Recent advances in wet granulation technology - Schematic representation of Steam Granulation Technology

Schematic representation of Steam Granulation Technology. Image source: Bioimpacts 

Advantages of Steam Granulation Technology

Steam granulation has several benefits which include:

  1. Higher ability of the steam to diffuse and distribute uniformly into the powder mix.
  2. Formation of spherical granules with improved dissolution profile.
  3. The use of eco-friendly granulating fluid during the granulation process.
  4. The process requires shorter processing time.
  5. The technique maintains sterility and thus can be used in the manufacture of sterile products.

Limitations of Steam Granulation

  1. Steam granulation technology requires high energy input.
  2. The process is not suitable for binders that are not activated by contact with steam.
  3. The process is not suitable for hydrolyzable and heat sensitive drug substances.
  4. The technique requires special equipment for steam generation and transportation.




Moisture-Activated Dry Granulation (MADG) technology

Moisture-activated dry granulation also referred to as ‘Single-Pot’ or moist granulation is a variation of conventional wet granulation process where free flowing granules are formed with water and granulating agent, as in conventional wet granulation technology, but are not heat dried or milled. In this technique, agglomeration is facilitated by the addition of small amount of water, usually less than 5 % to the powder mix under constant mixing in high-shear mixer.  After granulation endpoint is achieved, moisture absorbents such as microcrystalline cellulose (MCC), silicon dioxide, potato starch etc., are added to facilitate the absorption of excess moisture present in the granules.

MADG can be summarized in two steps:

  1. Wet agglomeration of fine powder particles and
  2. Moisture absorption/ distribution.

Recent advances in wet granulation technology - Schematic representation of Moisture -Activated Dry Granulation technology

Schematic representation of Moisture -Activated Dry Granulation technology. Image credit: Sciencedirect.com 

Advantages of Moisture-Activated Dry Granulation

  1. MADG is applicable in the development of many solid dosage forms.
  2. The process is time efficient.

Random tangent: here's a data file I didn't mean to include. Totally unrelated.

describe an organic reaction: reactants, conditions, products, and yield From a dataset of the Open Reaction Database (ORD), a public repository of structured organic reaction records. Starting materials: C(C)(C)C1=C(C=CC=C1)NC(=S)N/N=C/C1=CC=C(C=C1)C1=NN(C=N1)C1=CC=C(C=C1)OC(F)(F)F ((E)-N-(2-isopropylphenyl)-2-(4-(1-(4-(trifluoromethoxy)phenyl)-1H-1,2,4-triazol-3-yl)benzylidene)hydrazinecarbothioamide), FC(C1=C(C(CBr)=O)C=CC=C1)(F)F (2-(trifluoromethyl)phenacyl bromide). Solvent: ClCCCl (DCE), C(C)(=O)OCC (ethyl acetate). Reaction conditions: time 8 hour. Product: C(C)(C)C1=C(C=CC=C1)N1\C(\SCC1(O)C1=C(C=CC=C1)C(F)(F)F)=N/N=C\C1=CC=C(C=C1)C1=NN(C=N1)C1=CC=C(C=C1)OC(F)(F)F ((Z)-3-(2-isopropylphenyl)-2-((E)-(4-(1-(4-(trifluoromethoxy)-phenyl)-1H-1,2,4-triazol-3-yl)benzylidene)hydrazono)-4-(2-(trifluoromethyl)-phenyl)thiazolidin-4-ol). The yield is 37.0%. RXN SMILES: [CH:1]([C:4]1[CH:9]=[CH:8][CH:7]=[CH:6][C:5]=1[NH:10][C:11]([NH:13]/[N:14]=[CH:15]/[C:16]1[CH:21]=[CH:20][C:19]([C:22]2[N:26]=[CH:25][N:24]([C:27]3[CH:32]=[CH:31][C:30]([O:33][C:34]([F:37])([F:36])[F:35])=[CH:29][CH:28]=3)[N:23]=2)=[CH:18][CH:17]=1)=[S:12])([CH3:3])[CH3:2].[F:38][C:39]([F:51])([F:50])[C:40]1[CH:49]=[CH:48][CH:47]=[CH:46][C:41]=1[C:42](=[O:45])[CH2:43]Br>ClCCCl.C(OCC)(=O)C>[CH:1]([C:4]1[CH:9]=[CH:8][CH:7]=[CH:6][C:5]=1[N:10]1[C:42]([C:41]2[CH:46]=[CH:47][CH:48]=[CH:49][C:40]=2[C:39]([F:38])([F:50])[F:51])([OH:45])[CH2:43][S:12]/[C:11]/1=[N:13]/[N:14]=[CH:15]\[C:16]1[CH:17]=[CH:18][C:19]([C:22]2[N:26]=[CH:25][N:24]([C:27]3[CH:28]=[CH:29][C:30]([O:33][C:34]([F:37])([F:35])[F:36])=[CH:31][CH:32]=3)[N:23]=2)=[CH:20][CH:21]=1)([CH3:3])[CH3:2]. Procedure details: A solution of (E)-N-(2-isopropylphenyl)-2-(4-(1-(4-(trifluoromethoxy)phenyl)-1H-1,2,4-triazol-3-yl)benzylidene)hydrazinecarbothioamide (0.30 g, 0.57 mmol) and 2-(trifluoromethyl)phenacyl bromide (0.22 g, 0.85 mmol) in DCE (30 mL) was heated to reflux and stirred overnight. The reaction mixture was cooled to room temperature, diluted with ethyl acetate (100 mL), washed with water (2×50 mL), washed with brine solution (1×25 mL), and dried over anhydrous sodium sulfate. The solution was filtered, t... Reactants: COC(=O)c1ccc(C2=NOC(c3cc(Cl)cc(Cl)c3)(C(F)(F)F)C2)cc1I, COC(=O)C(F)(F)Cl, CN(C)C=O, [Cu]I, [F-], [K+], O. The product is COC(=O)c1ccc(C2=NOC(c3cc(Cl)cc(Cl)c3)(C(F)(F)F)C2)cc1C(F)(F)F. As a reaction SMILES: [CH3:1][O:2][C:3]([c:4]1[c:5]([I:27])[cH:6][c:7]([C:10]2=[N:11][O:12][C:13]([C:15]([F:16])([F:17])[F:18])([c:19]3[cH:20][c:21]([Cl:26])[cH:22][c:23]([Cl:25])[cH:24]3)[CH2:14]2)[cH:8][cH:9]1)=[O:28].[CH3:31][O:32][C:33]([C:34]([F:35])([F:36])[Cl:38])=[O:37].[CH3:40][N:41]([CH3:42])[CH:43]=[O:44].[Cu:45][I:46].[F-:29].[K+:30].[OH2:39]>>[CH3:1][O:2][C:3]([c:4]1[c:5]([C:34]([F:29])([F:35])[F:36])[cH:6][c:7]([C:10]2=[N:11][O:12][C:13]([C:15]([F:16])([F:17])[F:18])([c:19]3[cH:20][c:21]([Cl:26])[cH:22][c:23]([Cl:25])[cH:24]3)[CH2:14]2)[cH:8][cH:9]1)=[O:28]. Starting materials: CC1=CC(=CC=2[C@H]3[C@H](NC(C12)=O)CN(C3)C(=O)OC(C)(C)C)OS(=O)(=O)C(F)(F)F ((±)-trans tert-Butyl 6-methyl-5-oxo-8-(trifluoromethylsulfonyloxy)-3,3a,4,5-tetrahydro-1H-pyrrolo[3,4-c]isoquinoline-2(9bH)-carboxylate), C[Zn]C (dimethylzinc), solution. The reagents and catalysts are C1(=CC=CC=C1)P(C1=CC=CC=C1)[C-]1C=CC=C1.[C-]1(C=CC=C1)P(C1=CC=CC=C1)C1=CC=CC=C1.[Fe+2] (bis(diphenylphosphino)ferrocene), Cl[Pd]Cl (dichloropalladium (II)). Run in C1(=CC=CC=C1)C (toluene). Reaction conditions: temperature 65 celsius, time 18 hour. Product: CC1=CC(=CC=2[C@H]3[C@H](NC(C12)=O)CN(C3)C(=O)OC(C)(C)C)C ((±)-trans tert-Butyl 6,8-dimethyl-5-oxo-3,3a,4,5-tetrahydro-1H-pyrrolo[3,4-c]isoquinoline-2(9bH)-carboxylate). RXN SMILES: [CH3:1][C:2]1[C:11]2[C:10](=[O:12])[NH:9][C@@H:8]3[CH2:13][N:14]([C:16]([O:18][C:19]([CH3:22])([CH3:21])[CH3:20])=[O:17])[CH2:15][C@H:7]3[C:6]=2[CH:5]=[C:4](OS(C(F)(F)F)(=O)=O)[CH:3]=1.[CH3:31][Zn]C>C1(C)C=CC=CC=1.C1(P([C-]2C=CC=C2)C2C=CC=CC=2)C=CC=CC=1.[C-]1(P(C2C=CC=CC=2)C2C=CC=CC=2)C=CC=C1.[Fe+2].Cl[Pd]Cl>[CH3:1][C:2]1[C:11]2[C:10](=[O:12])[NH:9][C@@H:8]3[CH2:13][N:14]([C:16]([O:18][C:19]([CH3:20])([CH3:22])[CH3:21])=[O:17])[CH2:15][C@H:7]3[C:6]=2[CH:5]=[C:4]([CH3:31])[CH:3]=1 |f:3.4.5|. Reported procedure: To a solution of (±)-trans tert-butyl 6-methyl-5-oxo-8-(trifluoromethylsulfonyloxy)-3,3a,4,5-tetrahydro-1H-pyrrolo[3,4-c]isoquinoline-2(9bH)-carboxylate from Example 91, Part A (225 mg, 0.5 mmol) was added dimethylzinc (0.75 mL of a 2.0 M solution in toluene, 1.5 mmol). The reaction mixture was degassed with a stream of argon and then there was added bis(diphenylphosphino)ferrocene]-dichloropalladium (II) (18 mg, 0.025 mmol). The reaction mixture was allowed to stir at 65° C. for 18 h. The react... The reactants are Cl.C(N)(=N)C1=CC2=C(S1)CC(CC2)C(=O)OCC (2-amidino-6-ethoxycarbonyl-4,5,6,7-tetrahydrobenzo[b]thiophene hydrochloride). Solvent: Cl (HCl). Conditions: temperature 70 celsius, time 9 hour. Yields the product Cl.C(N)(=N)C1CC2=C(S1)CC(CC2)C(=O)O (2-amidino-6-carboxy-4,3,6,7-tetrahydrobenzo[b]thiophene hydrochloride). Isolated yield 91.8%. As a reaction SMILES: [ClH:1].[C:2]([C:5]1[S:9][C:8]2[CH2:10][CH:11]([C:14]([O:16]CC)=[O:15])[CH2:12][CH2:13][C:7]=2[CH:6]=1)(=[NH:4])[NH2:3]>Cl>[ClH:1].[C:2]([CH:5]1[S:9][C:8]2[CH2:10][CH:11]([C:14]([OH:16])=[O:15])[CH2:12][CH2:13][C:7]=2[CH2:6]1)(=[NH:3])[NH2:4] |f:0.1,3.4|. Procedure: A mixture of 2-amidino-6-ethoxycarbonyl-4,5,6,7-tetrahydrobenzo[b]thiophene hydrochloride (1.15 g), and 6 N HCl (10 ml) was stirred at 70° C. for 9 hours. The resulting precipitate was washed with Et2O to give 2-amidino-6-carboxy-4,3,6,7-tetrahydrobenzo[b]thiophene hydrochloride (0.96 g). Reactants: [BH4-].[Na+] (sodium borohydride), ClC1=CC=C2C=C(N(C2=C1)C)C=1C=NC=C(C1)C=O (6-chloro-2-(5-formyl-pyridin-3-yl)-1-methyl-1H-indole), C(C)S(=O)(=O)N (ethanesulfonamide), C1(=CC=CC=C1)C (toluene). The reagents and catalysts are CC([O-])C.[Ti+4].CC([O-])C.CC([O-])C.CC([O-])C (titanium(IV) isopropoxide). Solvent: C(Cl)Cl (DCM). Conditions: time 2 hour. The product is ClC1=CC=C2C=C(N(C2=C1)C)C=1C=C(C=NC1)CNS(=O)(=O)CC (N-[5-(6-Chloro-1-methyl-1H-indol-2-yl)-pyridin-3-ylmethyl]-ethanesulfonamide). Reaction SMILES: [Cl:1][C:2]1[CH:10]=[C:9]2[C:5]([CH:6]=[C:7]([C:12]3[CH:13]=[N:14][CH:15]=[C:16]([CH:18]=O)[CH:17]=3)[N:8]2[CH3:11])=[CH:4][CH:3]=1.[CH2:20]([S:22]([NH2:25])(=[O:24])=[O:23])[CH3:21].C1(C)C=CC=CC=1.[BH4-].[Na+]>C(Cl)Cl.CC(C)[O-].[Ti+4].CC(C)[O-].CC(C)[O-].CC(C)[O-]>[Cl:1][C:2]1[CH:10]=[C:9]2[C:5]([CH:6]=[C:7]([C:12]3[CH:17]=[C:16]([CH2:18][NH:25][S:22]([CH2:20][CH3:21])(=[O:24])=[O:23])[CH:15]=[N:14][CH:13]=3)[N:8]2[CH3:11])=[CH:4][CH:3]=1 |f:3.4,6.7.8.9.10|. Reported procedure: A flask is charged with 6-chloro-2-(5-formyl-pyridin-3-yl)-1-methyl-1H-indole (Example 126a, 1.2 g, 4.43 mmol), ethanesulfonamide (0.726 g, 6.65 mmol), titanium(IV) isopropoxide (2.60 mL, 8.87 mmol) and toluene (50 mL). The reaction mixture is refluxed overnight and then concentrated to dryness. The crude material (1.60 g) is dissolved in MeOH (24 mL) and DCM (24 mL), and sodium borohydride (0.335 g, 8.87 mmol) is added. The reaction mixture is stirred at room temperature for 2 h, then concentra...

3. The process does not require expensive drying process.
  4. MADG utilizes a very small amount of water and thus does not lead to formation of larger lumps during granulation.
  5. Granules formed using this technology have improved flow and compressibility properties.
  6. The process is suitable for the formulation of immediate- and controlled-release dosage forms.

Limitations of Moisture-Activated Dry Granulation

  1. MADG is not suitable for hydro-sensitive or high moisture absorbing/ hygroscopic drug substances.
  2. It is difficult to formulate high dose drugs using this technique.

Thermal Adhesion Granulation (TAG)

This granulation technology was developed by Wei-Ming Pharmaceutical Company (Taipei, Taiwan). The process involves subjecting formulation ingredients containing a very small amount of water/ solvent to a temperature range of 30°C to about 130 °C in a closed system under tumble rotation to facilitate agglomeration of the fine powder particles. This technique is analogous to moist granulation in that it utilizes small amount granulating fluid and heat for agglomeration. Unlike MADG which uses only water as granulation fluid, TAG technology uses both water and solvent as granulation fluid.

Recent Advances in Granulation Technology - Schematic representation of Thermal Adhesion Granulation

Schematic representation of Thermal Adhesion Granulation. Image credit: Bioimpacts

Advantages of Thermal Adhesion Granulation

  1. The technique uses less amount of granulation liquid, and thus eliminates the drying process.
  2. The technique produces granules with improved flow characteristics and binding capacity that could be compressed into tablets with adequate hardness and low friability.
  3. The technique reduces dust production during powder processing.

Limitations of Thermal Adhesion Granulation

  1. TAG requires considerable high energy input.